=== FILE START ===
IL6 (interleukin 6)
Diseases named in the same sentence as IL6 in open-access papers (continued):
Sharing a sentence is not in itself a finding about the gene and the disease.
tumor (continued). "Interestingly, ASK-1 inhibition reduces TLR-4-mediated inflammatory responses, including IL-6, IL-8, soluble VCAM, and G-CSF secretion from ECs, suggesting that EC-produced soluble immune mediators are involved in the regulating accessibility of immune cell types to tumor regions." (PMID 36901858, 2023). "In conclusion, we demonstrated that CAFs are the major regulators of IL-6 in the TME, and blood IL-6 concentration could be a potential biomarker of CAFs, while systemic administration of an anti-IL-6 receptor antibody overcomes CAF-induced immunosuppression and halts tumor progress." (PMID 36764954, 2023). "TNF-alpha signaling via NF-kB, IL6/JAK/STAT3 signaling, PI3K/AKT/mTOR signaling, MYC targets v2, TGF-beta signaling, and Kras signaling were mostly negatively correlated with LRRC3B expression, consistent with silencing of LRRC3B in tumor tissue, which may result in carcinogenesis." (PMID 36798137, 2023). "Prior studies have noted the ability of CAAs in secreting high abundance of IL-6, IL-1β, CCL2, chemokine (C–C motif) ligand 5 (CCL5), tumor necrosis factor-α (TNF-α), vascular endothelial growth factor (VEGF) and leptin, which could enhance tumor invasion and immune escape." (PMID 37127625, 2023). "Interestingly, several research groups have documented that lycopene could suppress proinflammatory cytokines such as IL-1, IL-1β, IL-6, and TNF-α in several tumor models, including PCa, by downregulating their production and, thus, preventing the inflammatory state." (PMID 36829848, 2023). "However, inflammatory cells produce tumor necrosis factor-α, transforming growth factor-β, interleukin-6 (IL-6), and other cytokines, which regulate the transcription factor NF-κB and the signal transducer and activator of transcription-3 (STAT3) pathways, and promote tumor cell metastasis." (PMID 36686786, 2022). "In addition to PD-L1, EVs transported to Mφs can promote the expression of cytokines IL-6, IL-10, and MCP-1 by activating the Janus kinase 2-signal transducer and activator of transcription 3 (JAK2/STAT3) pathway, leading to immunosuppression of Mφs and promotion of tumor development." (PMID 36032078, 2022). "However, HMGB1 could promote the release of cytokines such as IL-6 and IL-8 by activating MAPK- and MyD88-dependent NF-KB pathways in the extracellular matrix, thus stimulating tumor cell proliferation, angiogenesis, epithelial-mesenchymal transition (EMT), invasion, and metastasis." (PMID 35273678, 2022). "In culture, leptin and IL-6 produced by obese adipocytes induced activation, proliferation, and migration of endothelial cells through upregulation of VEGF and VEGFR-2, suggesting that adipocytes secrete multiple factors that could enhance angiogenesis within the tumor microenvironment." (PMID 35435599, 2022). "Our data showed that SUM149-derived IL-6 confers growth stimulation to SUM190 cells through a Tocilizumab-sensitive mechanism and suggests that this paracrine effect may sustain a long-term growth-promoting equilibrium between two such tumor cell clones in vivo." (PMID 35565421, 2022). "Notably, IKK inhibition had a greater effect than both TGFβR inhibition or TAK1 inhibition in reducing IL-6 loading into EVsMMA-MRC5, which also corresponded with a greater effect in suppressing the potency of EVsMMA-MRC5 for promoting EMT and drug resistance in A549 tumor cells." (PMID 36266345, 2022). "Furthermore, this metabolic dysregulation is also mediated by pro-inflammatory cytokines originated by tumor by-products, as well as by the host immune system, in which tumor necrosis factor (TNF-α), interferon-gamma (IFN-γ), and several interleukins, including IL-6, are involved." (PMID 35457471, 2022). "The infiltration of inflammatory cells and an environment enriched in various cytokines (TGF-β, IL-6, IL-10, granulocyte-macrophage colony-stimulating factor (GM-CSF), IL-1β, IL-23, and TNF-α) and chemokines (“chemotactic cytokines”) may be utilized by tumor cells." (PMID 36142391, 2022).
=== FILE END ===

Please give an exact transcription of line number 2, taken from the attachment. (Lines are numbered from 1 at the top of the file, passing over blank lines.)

Diseases named in the same sentence as IL6 in open-access papers (continued):